All the Right Moves

Jerome Robbins in 1979 and during rehearsal in 1946
Jerome Robbins in 1979 and during rehearsal in 1946 (Fred Sweets / The Washington Post)

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Reviewed by Mindy Aloff
Sunday, November 26, 2006

SOMEWHERE

The Life of Jerome Robbins

By Amanda Vaill

Broadway . 675 pp. $40

Ingenious choreographer and stage director, outstanding character dancer, infallible show doctor, generous philanthropist for the performing arts, Jerome Robbins (1918-98) was a giant of American theater. And of world theater, too: During his lifetime, kabuki actors as well as ballerinas and Broadway gypsies were inspired by his works. His direction endowed performers with a seamlessness that was a big part of what made them great; they landed on stage complete and shining. Robbins's art spoke for itself to audiences who couldn't help listening.

That time now seems as remote as Periclean Athens. Amanda Vaill's massive and magnetic new Robbins biography, Somewhere (a reference to a song in "West Side Story"), spills nearly every bean about the choreographer's private life that he had always tried so hard to hoard.

While examining the gestation and context for each of his finished works, Vaill chronicles the epiphanies and emotions that she believes defined Robbins's psyche from boyhood on: his ambivalence toward his Judaism; his notorious 1952 testimony before the House Un-American Activites Committee when he named friends; his I-must-be-right! rages; his unproduced ideas for shows and dances; his lasting friendships; his psychoanalysts; his cherished dogs; his drug suppliers; his backstage influence on his idol, George Balanchine (whom Robbins persuaded to hire Mikhail Baryshnikov and to produce "Les Sylphides" as an abstract ballet ); his subconscious impulse to murder Balanchine; his known lovers; his participation in group sex. Vaill even documents Robbins's many heterosexual and homosexual flirtations, among them with the novelist Edna O'Brien, who was introduced to him by the author Robert Graves, a friend whose spirit Vaill believes to be palpable in Robbins's ballet for "eight White Goddesses," which he titled "Antique Epigraphs."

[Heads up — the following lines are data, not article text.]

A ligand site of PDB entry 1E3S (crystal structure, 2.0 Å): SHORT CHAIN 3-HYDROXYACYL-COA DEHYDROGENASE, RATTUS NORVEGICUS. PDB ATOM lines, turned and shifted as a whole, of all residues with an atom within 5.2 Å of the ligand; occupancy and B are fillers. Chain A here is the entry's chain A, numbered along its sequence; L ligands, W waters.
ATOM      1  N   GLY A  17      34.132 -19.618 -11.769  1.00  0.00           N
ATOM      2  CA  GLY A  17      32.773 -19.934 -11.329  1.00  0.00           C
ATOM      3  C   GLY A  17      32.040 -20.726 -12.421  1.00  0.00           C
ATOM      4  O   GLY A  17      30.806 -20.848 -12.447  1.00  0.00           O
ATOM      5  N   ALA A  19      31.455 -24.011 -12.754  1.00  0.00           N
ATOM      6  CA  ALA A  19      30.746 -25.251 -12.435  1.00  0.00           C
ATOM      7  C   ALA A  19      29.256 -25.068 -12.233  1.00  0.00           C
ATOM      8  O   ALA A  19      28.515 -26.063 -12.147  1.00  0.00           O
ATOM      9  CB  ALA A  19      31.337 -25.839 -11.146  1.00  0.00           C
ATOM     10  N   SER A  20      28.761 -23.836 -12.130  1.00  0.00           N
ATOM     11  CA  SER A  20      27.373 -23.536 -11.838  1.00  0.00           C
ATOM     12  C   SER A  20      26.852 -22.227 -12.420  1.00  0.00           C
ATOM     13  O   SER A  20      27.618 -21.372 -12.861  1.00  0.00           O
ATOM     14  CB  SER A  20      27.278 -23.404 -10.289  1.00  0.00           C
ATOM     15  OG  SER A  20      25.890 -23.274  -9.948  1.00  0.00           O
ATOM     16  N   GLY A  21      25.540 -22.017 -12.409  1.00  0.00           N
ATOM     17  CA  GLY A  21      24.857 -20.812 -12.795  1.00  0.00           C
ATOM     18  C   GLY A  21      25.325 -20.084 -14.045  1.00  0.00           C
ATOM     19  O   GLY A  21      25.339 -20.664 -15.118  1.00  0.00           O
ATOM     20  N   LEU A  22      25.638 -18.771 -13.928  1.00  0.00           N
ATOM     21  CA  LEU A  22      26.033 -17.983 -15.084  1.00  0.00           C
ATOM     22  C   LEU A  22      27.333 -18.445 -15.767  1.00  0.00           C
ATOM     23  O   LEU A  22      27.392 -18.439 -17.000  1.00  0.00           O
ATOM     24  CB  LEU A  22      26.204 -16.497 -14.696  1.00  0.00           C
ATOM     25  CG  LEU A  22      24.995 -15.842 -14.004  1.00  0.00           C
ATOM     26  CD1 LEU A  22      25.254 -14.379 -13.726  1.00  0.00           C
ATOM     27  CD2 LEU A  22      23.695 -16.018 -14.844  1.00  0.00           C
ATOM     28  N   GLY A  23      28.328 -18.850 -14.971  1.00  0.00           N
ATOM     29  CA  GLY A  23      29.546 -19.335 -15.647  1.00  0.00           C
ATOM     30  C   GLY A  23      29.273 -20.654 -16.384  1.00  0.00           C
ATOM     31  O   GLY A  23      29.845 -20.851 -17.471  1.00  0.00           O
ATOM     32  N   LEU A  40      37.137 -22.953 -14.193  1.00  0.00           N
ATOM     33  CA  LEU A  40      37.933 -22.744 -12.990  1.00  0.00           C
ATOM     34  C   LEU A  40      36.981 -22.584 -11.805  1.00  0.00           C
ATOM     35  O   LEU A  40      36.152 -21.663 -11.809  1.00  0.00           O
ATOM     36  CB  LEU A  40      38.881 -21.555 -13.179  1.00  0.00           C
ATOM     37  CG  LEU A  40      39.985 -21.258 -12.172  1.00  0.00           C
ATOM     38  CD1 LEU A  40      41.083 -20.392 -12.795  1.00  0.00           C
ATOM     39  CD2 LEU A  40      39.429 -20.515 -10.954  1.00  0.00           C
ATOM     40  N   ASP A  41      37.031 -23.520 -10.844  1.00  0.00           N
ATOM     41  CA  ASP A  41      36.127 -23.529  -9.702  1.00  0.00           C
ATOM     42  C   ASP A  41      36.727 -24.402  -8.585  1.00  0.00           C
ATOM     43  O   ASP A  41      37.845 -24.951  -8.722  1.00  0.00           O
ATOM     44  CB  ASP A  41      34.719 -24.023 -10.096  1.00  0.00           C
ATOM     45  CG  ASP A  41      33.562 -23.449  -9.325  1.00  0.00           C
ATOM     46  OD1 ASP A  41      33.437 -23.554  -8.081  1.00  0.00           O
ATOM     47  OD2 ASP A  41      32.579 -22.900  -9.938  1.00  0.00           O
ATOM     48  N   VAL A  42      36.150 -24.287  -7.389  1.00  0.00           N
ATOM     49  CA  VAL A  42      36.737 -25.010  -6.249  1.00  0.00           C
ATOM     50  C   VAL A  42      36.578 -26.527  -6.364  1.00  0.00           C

Drawing extensively on Robbins's own 350-linear-foot archive of diaries, letters, scenarios, accounts of his dreams and those of his friends (despite his dread of personal exposure, he was clearly expecting a biography of this nature after his death), Vaill has created a page-turner. Using narrative skills honed at Esquire and other leading magazines and in a previous double biography of 1920s' socialites Gerald and Sara Murphy, she conveys the impression of having provided everything there is to know about the choreographer. (Everything, that is, but an explanation of how, given his sexual recklessness, he managed to escape contracting AIDS.)